AI and Corporations
In 2017 a story about an appointment of an algorithm as director broke out. The Venture Capital firm was Deep Knowledge Ventures, and the AI was VITAL (Validating Investment Tool for Advancing Life Sciences) and the appointment was to provide decision-making support rather than a seat on the board.
That story brought to reality some of the questions that lawyers have asked about artificial intelligence and its implications to Corporate Law. For instance, is Corporate Law ready to deal with the implications that AI may have in the decision making process of a company? Can an AI replace a director of a Company?
Many articles talk about the major implications that AI will have for the people who work in corporations in charge of mundane and mechanical tasks (in a law firm, document review in a big Due Diligence process). However, we are interested in how the AI can affect decision making in corporations. In other words, are we going to listen to an AI before making investments? And if so, should their opinion have a vote on a board?).
AI and decision making
AI has many tools and techniques that a corporation can implement, but what seems clear is that when analysing its role, AI can either support, or replace human decision making under conditions of extreme uncertainty. Because the decisions of corporations are ultimately taken by a board of directors, we shall assume that the AI would support or replace the directors.
When it comes to the use of the AI as a tool to help the directors make complex decisions, the intuitive answer is clear, if you have technology that may help you, you should use it. That is a basic definition of advancement. However, if we want to tackle the issue from a legal perspective, it gets a little trickier. To do it, first we must unpack the duties of a director.
AI as support tool for the directors
It can be stated, without fear of being mistaken, that Corporate Law is similar in its foundations in the different legal systems around the world. Thus, we could also state that the duties of the directors are similar in the different legal systems. One of these duties is the fiduciary duty of due diligence. This duty may be scrutinized to different degrees in different jurisdictions. However, we can presume the same principle for all, that the director must be diligent when making decisions, and that includes the use of the information and tools that he or she may dispose of to make a well-informed decision. Therefore, the question must be, if there is an AI algorithm that could help a director in making the decisions, is he or she obliged to use it? There is no accurate answer to that question, but the logic predicts that, sooner or later, the duty of due diligence will include the use of the AI as a decision making support, especially in scenarios of high uncertainty.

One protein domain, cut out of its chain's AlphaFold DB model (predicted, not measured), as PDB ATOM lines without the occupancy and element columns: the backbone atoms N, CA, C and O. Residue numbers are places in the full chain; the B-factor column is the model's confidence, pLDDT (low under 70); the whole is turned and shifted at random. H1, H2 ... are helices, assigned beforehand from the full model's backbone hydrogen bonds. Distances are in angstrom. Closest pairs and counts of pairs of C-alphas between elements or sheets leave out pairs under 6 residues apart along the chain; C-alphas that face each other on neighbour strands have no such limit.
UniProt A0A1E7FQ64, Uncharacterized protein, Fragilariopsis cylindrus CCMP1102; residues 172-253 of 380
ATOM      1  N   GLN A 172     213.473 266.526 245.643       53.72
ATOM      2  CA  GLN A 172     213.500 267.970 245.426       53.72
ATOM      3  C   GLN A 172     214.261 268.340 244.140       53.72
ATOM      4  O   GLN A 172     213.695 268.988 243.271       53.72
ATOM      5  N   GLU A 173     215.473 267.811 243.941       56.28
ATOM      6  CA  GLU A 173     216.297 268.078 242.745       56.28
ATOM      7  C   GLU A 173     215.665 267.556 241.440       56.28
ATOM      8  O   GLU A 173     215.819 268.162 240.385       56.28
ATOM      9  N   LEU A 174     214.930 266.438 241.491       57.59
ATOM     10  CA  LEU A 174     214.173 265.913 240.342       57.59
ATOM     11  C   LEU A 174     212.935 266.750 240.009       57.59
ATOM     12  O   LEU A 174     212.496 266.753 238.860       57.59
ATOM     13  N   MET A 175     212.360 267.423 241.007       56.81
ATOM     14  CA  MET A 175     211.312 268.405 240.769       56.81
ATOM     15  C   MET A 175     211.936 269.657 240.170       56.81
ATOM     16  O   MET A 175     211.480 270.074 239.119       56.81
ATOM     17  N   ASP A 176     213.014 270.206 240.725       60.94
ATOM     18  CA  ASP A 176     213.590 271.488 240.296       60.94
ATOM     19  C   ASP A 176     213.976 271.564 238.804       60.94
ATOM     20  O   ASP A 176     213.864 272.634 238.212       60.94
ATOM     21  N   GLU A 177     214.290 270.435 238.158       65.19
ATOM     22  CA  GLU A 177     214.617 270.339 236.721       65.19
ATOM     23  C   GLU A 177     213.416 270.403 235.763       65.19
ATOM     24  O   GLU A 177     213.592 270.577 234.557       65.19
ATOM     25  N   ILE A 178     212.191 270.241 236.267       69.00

AI as a replacement of members of the board of directors
A step further would imply that the humans rely completely on an AI to make the decisions for them. That may happen for different reasons, but the consequence remains the same; the AI would make autonomous decisions that would be counted as a vote. Thus, the question would be if current Corporate Law is ready for the appointment of an AI as a director. The answer to that question is clearly no. Among other reasons, AI does not have qualities to be appointed, namely, it is not a legal entity that may be subject to rights and obligations. However, in the future, AI may be considered as a legal entity with rights and obligations. In that scenario, it could assume the obligations of a director just like other legal entities (such as corporations) do in other jurisdictions.
Furthermore, this could be the end of the independent director dilemma. Historically, courts have deemed a director independent when he or she does not have financial and/or professional interests. Some courts disagree with this general criterion and consider independence to mean “that a director’s decision is based on the corporate merits of the subject before the board rather than extraneous considerations or influences”. This should not be a problem when analysing the independence of the AI because we assume that its decisions will not be biased at all.
Furthermore, the agency problem comes into play (stakeholder primacy v shareholder primacy). Many are in place, but we could mention two: the first one, right now there is a big trend pushing forward to apply the stakeholder theory in western countries’ corporate law (however, most of them are not there yet); the second one is that not all countries have in their corporate law a hard protection of the directors’ business discretion (such as the Business Judgment Rule in the US). Therefore, the question is whether we can design the objective of the AI to apply stakeholder or shareholder primacy? Even if we decided to apply a shareholder primacy, how can we be sure of the minority v majority shareholders interests?
Maybe the next appointments will be soon enough. Maybe we will behold a period of AI as a support tool before we can start to think about it as an autonomous director. But sooner or later we must address these questions and how they are going to affect Corporate Law as we know it.